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Sabon Nabulsi

Sabon Nabulsi, a blog by Morouge Canada.
Nabulsi soap was traditionally made by women for household use before the 10th century. By the 14th century the industry of soap making thrived in the city of Nablus and the Nabulsi soap became widely used in the Middle East and Europe along with Savon de Marseille.
The ancient city of Nablus
Ingredients of Nabulsi soap are virgin olive oil, water, and an alkaline sodium compound. The compound is made by mixing the powdered ashes of the barilla plant, which grows along the banks of the River Jordan, with locally supplied lime. The sodium compound is then heated with water and olive oil in large copper vats over fermentation pits. The solution of water and sodium compound becomes increasingly concentrated in a series of 40 cycles repeated over eight days. During that time, a wooden tool known as a dukshab is used to stir the liquid soap continuously. The liquid soap is then spread in wooden frames to set. After setting, it is cut and the soap cubes are left to dry for a year. Workers stack them in ceiling-high structures resembling cones with hollow centers that allow the air to circulate around them.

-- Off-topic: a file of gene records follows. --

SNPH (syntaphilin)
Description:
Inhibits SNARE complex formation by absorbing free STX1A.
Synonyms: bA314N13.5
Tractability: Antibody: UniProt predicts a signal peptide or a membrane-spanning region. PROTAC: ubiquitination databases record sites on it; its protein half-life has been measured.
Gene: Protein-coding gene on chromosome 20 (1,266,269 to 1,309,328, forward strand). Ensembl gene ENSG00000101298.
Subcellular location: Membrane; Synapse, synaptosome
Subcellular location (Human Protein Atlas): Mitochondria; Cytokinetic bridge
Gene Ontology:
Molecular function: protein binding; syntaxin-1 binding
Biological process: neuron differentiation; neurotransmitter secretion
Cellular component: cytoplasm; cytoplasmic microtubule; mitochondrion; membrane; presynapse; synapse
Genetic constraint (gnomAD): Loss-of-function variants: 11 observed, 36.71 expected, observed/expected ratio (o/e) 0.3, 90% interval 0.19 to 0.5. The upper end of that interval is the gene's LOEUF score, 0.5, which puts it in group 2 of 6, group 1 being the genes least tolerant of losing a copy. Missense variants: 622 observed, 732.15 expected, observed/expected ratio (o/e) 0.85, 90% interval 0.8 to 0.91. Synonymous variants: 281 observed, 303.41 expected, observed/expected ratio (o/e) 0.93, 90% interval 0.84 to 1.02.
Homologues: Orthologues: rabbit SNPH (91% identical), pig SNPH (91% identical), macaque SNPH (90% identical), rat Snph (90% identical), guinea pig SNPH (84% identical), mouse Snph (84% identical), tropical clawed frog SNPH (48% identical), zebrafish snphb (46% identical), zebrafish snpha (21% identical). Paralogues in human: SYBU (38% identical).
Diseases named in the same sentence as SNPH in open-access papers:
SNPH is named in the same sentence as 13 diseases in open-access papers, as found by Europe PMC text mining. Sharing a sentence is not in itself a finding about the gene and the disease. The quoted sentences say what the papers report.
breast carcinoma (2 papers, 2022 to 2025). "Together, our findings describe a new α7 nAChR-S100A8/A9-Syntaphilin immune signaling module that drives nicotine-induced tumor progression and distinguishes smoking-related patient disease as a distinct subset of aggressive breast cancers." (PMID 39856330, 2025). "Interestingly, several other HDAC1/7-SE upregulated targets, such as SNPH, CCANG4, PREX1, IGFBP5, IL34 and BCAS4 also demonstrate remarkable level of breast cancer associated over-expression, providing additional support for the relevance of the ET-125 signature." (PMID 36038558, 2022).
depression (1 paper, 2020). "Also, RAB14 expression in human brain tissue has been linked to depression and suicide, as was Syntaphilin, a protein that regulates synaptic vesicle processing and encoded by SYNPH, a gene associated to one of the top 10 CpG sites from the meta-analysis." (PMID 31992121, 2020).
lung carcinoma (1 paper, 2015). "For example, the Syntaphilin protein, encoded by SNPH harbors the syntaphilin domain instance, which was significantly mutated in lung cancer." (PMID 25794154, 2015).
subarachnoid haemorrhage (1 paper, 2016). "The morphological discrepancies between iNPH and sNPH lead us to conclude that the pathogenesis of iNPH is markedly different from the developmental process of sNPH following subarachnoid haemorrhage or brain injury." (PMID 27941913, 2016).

The finished product is ivory-colored and has almost no scent. 
Streets of ancient Nablus

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